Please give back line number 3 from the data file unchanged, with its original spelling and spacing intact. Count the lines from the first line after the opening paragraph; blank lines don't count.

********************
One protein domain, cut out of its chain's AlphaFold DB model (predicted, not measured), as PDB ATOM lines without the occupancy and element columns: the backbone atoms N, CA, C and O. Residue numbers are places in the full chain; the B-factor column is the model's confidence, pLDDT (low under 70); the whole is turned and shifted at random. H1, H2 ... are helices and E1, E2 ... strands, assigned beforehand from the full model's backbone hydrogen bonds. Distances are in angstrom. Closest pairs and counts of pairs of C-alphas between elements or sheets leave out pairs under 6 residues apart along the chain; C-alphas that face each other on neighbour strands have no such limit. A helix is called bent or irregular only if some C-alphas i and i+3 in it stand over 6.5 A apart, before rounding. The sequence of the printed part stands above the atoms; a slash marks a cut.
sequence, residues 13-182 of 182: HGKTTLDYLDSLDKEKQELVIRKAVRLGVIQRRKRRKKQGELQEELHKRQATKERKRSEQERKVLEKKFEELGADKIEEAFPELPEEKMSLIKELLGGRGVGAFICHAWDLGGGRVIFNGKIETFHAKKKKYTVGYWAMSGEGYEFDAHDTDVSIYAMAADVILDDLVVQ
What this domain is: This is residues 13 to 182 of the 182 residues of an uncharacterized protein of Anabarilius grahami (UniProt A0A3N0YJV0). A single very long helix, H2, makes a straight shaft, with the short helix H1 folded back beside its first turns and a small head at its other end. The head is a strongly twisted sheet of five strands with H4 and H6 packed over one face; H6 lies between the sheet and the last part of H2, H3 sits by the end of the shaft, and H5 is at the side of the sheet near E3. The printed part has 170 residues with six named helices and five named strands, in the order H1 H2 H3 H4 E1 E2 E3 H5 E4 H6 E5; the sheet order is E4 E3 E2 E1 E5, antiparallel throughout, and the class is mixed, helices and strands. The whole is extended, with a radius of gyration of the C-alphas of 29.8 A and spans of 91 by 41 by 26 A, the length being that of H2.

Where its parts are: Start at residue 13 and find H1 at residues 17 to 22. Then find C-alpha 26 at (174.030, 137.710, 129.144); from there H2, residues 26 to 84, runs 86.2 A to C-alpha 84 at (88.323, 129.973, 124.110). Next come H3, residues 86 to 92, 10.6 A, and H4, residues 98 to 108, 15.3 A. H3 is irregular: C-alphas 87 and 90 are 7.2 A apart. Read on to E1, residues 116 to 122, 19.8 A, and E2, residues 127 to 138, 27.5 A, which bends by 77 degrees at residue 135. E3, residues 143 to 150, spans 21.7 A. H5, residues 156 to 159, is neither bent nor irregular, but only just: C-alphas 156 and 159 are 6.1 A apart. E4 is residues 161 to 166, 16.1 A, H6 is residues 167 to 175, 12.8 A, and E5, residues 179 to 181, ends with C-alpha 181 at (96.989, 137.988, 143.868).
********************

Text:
Where its parts are: Start at residue 13 and find H1 at residues 17 to 22. Then find C-alpha 26 at (174.030, 137.710, 129.144); from there H2, residues 26 to 84, runs 86.2 A to C-alpha 84 at (88.323, 129.973, 124.110). Next come H3, residues 86 to 92, 10.6 A, and H4, residues 98 to 108, 15.3 A. H3 is irregular: C-alphas 87 and 90 are 7.2 A apart. Read on to E1, residues 116 to 122, 19.8 A, and E2, residues 127 to 138, 27.5 A, which bends by 77 degrees at residue 135. E3, residues 143 to 150, spans 21.7 A. H5, residues 156 to 159, is neither bent nor irregular, but only just: C-alphas 156 and 159 are 6.1 A apart. E4 is residues 161 to 166, 16.1 A, H6 is residues 167 to 175, 12.8 A, and E5, residues 179 to 181, ends with C-alpha 181 at (96.989, 137.988, 143.868).